SLIPPINGGLIMPSE by Stephanie Strickland, Cynthia Lawson Jaramillo, Paul Ryan

[click title or image for poem]
 slippingglimpse is a collaborative interactive Flash piece using videos shot off the coast of Maine. This poem is based in the profound conviction that we need to be in conversation with the waters of the world. Needless to say, pouring oil on, over, or through their  self-directed motions is the act of a speaker who does not listen.
The poem is structured as three “readers”–who, in a ring, read each other’s readings, performing both mutuality and interdependence. 
In the full-screen opening view, words of a poem are mapped, entrained, by computer code, to the water’s own patterns–those attractor patterns waters form, and return to, even as they remain in motion. Here the water “reads” human words.
In the hi-rez mode, one sees the water patterns (called chreods) most distinctly, as “read” by the camera and videographer, whose long apprenticeship in both ecology and topology led him to appreciate them.
In the scroll-text view, a poem text “reads”/meditates on technologies that capture  earth, water, and image–by sampling and recombining words of artists who use digital techniques, my own words, words from Hildegarde of Bingen, and words from an old Silesian folktale, The Passion of the Flax. This folktale explores the very oldest capture technologies, such as harvesting plants for food and flax for paper. 
Where does exploitation of earth resources start, and how do we justify it to ourselves, is a question asked implicitly here.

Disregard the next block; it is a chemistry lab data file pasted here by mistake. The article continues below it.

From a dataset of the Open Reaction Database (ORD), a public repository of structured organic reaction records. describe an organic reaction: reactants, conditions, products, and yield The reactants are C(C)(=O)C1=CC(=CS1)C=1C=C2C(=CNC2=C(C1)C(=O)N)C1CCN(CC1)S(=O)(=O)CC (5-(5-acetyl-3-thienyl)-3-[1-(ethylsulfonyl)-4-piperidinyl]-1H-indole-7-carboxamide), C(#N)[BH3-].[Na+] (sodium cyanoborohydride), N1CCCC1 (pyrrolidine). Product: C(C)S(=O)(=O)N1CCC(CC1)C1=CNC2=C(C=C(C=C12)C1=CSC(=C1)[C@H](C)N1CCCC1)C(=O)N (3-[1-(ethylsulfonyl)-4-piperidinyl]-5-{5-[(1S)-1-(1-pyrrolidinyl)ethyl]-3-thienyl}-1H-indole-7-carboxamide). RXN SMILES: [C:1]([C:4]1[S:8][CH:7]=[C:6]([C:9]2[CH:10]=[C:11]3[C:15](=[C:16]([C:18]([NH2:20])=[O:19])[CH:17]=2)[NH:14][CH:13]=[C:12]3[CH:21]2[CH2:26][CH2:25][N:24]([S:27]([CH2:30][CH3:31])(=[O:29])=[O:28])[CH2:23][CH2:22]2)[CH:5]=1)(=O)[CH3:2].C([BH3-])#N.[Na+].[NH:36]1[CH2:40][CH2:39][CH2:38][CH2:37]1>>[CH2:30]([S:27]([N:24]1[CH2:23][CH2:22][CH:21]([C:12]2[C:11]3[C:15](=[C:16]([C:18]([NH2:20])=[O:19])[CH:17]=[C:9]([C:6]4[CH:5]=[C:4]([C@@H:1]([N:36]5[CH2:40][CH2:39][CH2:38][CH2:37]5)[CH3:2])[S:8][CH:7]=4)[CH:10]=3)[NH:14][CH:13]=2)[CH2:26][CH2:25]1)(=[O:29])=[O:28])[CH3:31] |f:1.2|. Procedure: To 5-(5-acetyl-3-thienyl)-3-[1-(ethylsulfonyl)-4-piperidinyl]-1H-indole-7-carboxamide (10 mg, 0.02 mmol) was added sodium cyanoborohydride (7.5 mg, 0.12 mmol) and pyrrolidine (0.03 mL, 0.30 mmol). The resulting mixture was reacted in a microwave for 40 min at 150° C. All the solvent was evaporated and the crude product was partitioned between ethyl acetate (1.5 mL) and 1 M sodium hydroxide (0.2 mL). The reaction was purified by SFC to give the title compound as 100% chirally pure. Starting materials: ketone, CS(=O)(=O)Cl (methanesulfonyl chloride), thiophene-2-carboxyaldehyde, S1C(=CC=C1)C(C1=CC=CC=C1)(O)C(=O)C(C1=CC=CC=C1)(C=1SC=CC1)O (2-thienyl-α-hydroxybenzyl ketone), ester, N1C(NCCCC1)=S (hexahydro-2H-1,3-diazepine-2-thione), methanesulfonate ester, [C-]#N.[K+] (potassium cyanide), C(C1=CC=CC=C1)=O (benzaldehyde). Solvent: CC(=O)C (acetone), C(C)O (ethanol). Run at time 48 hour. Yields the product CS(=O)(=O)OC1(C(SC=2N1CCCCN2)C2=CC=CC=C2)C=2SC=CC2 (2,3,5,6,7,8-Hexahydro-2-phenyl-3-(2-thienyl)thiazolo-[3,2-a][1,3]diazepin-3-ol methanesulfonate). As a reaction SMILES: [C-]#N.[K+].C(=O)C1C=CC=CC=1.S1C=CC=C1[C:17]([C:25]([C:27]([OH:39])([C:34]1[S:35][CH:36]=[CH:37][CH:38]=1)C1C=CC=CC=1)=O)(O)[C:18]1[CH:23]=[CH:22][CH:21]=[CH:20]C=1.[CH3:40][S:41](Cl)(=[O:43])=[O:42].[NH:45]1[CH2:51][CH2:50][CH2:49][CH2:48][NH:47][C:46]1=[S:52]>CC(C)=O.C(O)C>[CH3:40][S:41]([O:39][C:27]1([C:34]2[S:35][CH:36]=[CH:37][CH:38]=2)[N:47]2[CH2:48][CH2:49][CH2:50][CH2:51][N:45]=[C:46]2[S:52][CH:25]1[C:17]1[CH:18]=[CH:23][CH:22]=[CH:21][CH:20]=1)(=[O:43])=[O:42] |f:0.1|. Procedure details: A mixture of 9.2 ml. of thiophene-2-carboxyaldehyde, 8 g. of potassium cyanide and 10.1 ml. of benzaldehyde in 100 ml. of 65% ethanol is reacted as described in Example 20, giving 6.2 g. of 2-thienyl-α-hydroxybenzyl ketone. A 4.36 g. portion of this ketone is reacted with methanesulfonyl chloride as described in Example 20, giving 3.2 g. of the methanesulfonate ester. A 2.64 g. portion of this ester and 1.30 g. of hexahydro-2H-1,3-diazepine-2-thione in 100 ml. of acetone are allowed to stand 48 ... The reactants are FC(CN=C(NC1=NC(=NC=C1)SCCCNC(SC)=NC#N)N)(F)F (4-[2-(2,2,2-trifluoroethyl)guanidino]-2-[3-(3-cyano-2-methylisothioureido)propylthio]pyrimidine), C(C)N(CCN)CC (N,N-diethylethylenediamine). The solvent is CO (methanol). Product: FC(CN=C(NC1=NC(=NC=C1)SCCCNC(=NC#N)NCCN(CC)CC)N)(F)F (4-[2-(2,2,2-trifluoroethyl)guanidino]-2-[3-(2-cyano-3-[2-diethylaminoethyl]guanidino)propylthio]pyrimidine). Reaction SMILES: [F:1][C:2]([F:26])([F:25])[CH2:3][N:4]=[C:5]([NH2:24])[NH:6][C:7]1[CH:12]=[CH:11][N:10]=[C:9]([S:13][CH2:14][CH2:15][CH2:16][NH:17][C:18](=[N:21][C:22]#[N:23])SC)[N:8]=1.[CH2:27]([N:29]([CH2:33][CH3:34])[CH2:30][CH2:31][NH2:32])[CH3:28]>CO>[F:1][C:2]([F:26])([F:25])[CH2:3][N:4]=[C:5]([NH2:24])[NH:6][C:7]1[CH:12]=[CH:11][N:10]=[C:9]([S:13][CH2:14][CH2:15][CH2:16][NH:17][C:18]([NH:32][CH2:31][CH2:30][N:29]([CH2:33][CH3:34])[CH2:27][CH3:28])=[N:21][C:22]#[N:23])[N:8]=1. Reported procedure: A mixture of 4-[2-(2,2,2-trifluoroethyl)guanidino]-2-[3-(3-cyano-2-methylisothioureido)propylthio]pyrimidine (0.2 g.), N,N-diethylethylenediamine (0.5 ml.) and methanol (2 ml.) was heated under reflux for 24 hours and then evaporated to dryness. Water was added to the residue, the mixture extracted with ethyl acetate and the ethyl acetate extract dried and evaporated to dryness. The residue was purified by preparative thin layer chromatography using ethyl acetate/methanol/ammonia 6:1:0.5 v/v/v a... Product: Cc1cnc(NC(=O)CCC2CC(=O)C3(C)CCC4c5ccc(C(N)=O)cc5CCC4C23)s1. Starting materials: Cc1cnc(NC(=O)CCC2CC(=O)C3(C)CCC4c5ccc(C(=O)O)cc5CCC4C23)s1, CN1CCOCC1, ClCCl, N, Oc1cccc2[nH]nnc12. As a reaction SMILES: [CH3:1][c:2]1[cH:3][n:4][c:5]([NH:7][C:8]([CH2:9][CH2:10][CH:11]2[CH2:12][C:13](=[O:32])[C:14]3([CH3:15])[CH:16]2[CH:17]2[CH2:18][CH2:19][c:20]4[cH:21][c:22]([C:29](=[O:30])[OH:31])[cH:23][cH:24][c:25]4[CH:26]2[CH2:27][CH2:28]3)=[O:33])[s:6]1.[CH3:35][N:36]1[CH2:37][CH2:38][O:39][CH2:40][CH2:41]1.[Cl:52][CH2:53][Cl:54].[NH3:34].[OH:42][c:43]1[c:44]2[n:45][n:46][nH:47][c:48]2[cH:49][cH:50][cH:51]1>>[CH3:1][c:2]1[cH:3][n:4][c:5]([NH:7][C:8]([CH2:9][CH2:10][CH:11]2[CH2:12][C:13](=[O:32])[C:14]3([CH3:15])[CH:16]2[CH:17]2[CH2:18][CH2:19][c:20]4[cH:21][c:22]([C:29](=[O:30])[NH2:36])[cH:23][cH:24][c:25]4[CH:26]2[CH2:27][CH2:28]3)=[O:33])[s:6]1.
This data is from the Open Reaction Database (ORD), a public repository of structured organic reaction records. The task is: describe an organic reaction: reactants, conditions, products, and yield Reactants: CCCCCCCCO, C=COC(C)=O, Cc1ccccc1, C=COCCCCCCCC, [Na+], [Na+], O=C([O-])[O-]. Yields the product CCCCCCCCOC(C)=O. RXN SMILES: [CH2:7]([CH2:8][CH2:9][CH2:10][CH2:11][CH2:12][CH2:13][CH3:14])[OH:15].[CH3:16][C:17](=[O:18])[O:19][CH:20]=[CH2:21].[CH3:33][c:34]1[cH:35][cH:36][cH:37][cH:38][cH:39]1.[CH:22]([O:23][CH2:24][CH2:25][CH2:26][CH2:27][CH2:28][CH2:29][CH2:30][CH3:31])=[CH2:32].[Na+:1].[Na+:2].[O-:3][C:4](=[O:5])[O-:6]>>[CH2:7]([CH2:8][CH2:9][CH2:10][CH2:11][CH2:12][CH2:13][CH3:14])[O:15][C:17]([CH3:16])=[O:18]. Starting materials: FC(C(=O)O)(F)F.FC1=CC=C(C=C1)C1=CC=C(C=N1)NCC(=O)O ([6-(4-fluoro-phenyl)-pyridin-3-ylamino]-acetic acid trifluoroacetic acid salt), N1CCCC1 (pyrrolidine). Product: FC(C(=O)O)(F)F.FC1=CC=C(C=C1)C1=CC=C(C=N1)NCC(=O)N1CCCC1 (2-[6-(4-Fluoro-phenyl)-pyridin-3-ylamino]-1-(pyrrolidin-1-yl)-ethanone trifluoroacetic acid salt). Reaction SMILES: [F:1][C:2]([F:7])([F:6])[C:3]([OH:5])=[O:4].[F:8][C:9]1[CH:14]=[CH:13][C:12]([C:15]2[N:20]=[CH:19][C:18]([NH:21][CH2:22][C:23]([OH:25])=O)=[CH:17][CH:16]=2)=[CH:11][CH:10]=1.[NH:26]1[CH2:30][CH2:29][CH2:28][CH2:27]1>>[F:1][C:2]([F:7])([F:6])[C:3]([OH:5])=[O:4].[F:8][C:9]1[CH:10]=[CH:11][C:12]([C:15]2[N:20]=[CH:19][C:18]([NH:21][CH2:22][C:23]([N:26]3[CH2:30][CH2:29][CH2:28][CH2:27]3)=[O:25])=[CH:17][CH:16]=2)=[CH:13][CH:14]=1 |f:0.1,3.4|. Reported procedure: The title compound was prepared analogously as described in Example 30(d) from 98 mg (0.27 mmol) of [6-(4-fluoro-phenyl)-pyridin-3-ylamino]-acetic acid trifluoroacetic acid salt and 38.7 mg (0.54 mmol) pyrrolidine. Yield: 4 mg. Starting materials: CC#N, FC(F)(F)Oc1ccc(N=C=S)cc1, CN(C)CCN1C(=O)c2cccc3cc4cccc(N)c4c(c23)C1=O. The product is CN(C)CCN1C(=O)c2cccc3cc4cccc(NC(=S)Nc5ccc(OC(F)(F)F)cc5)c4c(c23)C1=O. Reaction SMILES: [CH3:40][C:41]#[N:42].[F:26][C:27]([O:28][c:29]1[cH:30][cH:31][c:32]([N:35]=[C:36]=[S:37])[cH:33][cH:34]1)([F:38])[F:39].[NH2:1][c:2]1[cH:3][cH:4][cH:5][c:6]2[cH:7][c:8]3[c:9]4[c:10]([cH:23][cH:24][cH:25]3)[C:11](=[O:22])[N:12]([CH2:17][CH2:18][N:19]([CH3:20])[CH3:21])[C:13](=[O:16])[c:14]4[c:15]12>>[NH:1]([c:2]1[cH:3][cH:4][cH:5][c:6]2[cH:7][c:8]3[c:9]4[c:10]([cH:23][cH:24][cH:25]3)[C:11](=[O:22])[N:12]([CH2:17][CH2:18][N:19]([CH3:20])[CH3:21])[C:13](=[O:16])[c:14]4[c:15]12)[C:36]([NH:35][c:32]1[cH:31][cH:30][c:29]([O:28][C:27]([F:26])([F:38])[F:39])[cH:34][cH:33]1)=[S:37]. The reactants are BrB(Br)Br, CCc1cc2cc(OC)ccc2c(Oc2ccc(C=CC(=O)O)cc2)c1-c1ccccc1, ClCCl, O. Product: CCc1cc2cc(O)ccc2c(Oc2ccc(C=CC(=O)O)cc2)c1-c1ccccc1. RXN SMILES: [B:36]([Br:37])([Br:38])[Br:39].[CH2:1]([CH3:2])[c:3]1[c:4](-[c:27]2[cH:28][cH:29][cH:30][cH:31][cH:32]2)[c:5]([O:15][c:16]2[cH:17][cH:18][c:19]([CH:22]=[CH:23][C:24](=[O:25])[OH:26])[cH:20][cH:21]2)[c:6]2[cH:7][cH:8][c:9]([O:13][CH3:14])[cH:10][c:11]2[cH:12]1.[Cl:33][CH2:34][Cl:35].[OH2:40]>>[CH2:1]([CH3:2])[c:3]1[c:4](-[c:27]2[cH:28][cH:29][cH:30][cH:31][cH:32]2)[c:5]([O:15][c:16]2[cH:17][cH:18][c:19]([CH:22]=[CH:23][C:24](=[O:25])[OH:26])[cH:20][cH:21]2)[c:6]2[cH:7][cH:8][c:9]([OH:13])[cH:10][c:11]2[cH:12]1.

slippingglimpse was first shown at e-poetry 2007 in Paris. It has also appeared in hyperrhiz:  new media cultures no. 4, 2008, and at Counterpath Press Electronic Literature Special Edition 
Stephanie Strickland’s fifth book of poems, Zone : Zero, includes two interactive digital poems on CD. Her prize-winning volumes include V: WaveSon.nets / Losing L’una, True North, and The Red Virgin: A Poem of Simone Weil. Current projects include a collaborative poetry generator and a book-length sequence, “Huracan’s Harp.” She is a director of the Electronic Literature Organization.
Cynthia Lawson Jaramillo is a digital artist, technologist and educator. She is particularly interested in reconfigurations and representations of time and space through media. Her artwork has been internationally exhibited and performed, including at Exit Art and HERE Arts (NYC), UCLA Hammer Museum (LA), Point Éphémère (Paris) and the Museums of Modern Art in Bogotá and Medellín (Colombia). She recently self-published “Of and In Cities,” an academically framed art book about five of her photographic projects, and “Cross Urban,” which documents the first two years of an ongoing collaboration with Klaus Fruchtnis. Cynthia has a B.S. in Electrical Engineering from Universidad de los Andes (Bogotá) and a Masters in Interactive Telecommunications (ITP) from New York University. She is currently Assistant Professor of Integrated Design in the School of Design Strategies at Parsons The New School for Design and an active member of Madarts, an arts collective in Brooklyn, NY.
 Paul Ryan loves water and has been studying water patterns with a video camera for forty years. His video water art has shown in over a dozen countries. He presented his Design for an Environmental Television Channel at Bogazici University in Istanbul, The Contemporary Arts Center in New Orleans, The Catheral of Saint John the Divine in New York City, and MoMA. An Associate Professor at the New School, Mr. Ryan authored Cybernetics of the Sacred, Video Mind, Earth Mind, and The Three Person Solution. The Smithsonian Institution is archiving  his work. 


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